Elevation Scenes
Background music

Thumbs Down

Run time
Too much of Tamil nativity for Telugu audience


Earlier Mani Ratnam made an ‘Iddaru’ movie based on Tamilnadu politics, but it remained as a cult or classic than ending up as a commercial or sensational success. Now with Thalaivi, Tamil Nadu’s yesteryear politics are retouched, but the makers appear to have avoided the unwanted troubles faced by Mani Ratnam back then.

Jayalalithaa’s life story has drama, controversies, and many more which are apt for a perfect commercial movie to be made. The director’s choice of scenes to start the movie with needs an accolade. AL Vijay decided to start the movie with the most unexpected scene of Jayalalithaa being insulted in assembly, which is usually expected to be used as a trump card somewhere in the middle of the movie. The director did not want to show us Jayalalithaa’s childhood and her life before entering the films.

Director AL Vijay started it by recreating yesteryear sets and colors for connectivity and relativity to the story. He presented the most emotional and magical movements that are famous from Jayalalithaa’s life and he narrated the regular story in between them. Whenever there is a documentary kind of scene in the movie, there follows a high moment getting the attention back. The performances of Kangana Ranaut, Arvind Swamy, Samuthirakhani along with magical moments at regular intervals make Thalaivi intriguing. The scenes between Veerappan and Jayalalithaa enthrall the audience.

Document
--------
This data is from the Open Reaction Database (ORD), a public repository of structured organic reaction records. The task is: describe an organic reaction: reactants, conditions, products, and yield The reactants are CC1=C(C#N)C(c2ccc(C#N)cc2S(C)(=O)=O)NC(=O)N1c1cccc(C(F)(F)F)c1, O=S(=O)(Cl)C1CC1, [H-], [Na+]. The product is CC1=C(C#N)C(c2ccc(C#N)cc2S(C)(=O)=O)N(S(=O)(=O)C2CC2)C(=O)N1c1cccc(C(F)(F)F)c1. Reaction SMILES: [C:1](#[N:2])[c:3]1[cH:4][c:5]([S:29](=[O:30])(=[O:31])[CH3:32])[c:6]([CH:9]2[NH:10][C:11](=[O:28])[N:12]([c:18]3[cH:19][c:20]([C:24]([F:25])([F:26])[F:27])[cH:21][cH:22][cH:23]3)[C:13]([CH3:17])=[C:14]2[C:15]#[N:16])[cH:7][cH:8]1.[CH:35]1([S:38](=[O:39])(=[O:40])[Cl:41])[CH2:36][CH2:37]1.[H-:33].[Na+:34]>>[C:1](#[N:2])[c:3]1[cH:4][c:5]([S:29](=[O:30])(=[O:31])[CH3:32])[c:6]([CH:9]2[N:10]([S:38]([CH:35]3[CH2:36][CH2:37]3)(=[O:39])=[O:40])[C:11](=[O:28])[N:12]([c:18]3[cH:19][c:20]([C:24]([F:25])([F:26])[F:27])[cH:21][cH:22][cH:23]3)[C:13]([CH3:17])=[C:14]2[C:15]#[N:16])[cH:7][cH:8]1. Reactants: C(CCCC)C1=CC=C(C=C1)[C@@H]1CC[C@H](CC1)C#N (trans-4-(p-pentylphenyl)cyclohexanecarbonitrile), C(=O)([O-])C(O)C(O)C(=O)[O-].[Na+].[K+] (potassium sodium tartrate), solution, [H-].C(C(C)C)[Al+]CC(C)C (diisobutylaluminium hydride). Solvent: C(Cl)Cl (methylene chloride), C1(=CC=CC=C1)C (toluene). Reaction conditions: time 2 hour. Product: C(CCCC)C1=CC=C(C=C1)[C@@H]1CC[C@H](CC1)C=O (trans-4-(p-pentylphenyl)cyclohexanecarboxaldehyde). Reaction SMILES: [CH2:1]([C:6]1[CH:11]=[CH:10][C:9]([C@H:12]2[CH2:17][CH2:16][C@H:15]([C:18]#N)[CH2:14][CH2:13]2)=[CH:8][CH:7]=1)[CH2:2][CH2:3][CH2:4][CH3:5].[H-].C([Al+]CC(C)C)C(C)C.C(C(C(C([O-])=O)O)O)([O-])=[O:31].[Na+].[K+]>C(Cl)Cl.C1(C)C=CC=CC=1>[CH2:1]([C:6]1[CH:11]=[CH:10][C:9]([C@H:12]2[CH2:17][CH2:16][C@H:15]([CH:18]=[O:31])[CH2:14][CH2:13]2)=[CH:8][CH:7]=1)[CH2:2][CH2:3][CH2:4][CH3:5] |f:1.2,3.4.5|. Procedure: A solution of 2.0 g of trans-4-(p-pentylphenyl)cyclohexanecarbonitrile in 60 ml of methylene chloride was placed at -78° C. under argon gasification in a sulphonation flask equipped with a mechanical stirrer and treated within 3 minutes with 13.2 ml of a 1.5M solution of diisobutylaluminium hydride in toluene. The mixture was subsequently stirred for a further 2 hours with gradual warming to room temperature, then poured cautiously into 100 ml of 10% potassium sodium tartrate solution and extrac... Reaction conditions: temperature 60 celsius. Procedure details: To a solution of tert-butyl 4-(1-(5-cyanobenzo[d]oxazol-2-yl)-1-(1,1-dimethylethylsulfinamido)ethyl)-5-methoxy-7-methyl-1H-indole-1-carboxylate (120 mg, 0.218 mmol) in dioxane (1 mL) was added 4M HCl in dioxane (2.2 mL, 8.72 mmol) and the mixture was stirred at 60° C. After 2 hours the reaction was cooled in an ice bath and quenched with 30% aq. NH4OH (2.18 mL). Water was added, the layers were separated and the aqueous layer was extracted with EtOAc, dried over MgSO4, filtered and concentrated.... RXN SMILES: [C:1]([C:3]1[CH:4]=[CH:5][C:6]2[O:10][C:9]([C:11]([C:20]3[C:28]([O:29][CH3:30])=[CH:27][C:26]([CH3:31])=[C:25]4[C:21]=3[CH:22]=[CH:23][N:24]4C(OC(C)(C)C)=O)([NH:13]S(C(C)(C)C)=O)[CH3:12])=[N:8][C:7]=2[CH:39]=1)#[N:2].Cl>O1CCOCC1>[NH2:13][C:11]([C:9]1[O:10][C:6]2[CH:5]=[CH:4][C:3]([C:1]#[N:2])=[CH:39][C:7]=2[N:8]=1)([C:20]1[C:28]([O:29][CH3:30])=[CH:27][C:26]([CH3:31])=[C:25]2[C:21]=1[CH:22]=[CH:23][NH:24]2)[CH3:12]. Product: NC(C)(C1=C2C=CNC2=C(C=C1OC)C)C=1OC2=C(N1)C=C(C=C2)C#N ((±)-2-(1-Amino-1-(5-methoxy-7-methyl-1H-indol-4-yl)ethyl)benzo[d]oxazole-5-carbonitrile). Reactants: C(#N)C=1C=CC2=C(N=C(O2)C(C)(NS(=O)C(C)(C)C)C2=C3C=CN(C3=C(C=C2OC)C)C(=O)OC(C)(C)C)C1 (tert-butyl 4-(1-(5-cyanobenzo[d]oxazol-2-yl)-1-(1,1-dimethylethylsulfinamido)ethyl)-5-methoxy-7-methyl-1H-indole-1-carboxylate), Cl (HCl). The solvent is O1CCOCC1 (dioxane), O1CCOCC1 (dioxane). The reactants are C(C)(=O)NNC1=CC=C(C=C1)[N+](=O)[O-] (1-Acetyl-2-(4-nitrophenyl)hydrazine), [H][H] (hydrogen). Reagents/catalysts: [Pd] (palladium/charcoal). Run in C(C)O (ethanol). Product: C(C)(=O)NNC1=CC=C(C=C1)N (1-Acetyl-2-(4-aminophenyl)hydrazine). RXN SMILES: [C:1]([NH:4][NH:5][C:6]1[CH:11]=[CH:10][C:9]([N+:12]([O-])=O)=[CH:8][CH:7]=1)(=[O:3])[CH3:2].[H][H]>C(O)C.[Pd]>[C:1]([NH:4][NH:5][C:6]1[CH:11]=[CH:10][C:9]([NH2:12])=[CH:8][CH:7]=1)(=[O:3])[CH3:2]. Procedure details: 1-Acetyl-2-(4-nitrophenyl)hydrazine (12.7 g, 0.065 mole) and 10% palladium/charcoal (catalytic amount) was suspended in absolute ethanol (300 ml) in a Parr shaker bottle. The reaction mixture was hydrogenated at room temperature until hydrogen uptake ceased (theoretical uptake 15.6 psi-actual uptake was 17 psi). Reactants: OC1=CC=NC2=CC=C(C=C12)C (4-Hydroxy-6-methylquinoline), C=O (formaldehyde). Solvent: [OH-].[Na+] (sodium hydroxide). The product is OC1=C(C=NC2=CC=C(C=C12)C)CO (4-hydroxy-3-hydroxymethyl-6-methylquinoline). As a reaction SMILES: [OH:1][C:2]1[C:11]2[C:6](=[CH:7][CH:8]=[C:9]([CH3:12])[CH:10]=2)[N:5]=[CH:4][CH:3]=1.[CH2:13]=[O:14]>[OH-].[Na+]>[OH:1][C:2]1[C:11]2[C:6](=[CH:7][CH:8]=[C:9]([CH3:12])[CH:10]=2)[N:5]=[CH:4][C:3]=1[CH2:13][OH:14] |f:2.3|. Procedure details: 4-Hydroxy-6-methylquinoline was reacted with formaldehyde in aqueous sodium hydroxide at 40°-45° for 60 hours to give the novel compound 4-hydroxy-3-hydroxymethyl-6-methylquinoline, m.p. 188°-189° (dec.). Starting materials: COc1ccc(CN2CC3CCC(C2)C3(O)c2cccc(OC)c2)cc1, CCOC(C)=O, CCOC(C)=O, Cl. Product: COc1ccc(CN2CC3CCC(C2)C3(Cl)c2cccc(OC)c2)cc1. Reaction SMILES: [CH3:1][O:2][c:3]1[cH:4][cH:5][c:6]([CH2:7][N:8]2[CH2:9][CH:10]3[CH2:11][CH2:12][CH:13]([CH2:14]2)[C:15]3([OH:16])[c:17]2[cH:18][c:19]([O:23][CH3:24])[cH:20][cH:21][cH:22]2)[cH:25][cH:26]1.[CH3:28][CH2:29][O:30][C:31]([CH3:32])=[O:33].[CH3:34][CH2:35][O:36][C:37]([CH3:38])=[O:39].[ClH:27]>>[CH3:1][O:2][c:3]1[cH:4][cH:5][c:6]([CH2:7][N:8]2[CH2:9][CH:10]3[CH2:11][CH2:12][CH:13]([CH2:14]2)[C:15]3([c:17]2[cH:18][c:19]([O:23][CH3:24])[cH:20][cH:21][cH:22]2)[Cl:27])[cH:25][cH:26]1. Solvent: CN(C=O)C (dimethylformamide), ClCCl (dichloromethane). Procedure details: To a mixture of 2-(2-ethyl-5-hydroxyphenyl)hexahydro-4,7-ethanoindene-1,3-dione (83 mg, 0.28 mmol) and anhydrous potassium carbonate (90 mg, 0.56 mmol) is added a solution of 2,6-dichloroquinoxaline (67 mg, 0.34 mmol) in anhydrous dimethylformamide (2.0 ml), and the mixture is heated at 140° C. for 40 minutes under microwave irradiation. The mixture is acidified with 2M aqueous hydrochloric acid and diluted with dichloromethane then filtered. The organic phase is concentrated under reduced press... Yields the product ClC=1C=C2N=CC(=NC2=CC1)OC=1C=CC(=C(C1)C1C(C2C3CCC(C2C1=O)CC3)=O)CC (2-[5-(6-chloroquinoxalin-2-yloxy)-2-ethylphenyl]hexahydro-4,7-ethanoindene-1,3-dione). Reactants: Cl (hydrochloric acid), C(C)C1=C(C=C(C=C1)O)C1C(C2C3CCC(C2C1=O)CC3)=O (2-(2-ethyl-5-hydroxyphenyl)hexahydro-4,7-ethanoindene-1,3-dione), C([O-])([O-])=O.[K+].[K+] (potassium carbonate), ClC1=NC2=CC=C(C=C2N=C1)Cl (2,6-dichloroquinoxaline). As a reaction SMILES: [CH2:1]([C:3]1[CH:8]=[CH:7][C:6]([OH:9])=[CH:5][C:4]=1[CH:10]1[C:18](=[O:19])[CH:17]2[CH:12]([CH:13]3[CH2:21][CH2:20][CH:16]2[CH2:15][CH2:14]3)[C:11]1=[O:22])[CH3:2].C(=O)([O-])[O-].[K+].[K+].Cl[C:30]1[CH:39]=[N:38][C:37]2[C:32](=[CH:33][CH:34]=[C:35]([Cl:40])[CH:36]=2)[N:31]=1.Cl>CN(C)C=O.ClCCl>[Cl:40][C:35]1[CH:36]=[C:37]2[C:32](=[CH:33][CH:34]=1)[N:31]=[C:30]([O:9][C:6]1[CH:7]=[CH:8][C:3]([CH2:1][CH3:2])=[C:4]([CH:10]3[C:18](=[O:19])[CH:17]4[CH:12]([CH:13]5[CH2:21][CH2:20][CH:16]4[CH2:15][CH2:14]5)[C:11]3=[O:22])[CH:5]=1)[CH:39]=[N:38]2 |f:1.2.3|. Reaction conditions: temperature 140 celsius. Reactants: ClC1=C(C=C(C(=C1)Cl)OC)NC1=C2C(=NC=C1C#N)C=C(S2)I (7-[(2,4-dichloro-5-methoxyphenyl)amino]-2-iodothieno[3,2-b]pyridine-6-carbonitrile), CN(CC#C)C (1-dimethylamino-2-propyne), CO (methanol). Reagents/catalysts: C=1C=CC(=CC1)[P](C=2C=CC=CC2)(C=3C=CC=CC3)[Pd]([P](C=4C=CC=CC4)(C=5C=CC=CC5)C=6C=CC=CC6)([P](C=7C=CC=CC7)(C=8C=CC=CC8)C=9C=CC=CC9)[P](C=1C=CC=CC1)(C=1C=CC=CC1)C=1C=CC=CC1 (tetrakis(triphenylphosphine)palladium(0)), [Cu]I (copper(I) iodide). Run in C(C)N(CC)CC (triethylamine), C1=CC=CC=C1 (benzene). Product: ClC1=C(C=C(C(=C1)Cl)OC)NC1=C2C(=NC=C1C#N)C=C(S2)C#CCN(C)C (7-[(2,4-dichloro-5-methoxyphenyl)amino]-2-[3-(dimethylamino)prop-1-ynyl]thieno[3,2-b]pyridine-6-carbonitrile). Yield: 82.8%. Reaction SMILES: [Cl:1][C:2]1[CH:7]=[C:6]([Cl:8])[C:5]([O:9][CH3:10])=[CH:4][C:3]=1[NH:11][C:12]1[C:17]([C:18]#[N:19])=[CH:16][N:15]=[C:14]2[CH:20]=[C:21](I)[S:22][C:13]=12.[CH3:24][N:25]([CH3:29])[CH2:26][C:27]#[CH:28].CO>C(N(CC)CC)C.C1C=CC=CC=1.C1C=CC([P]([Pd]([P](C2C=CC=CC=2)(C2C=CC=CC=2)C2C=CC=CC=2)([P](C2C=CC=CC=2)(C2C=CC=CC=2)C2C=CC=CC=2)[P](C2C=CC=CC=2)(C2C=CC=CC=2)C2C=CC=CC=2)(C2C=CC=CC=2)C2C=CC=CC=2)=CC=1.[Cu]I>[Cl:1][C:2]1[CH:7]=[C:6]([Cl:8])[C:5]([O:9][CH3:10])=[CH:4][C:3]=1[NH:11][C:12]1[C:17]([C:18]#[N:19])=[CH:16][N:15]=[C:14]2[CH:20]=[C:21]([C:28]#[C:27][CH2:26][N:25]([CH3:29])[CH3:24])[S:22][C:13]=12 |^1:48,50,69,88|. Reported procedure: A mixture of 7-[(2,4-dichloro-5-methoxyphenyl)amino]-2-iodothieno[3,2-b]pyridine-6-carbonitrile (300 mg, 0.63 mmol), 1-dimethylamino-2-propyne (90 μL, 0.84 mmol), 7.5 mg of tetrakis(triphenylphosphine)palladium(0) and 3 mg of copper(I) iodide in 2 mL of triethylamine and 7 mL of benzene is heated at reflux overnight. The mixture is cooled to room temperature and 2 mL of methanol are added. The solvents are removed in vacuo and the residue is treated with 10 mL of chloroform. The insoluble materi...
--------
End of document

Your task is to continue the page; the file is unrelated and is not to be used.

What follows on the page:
While Jayalalithaa MGR’s love story is well known to the Tamil audience, those episodes can be thoroughly enjoyed by them. A scene about Jayalalithaa-Sobhan Babu’s story could have filled the space for the Telugu audience. Jayalalithaa is equally popular in Telugu, but not a single scene showing her Telugu movies might disappoint the Telugu audience. The makers should have at least included a scene or two from her Telugu movies in the Telugu version.

The director somehow pushed crucial episodes in Jaya’s life to the backseat, like Sasikala, her rivalry and vengeance act with Karunanidhi. It looks like the director did not want to touch and unturn the political controversies. He focused mainly on entertaining Jaya’s fans and Tamil audiences.

Thalaivi does not focus much on Jayalalithaa’s movie career. Jayalalithaa’s interest in jewelry, dresses, and properties was not shown. Neither her friendship nor relations with popular actors in the film industry have been touched.

One can’t help as Thalaivi reminds us of classic Mahanati and comparisons do come as both are the stories of two legendary actresses. Sympathy dawns on Jaya’s role for losing all and fighting all alone. Unlike Savitri, Jaya’s story has a successful ending. The underlying point in Thalaivi is that a woman succeeds in the male-dominated fields – politics and films. This is where Jaya’s story touches the hearts. She deserves a befitting tribute and that’s what Thalaivi offers.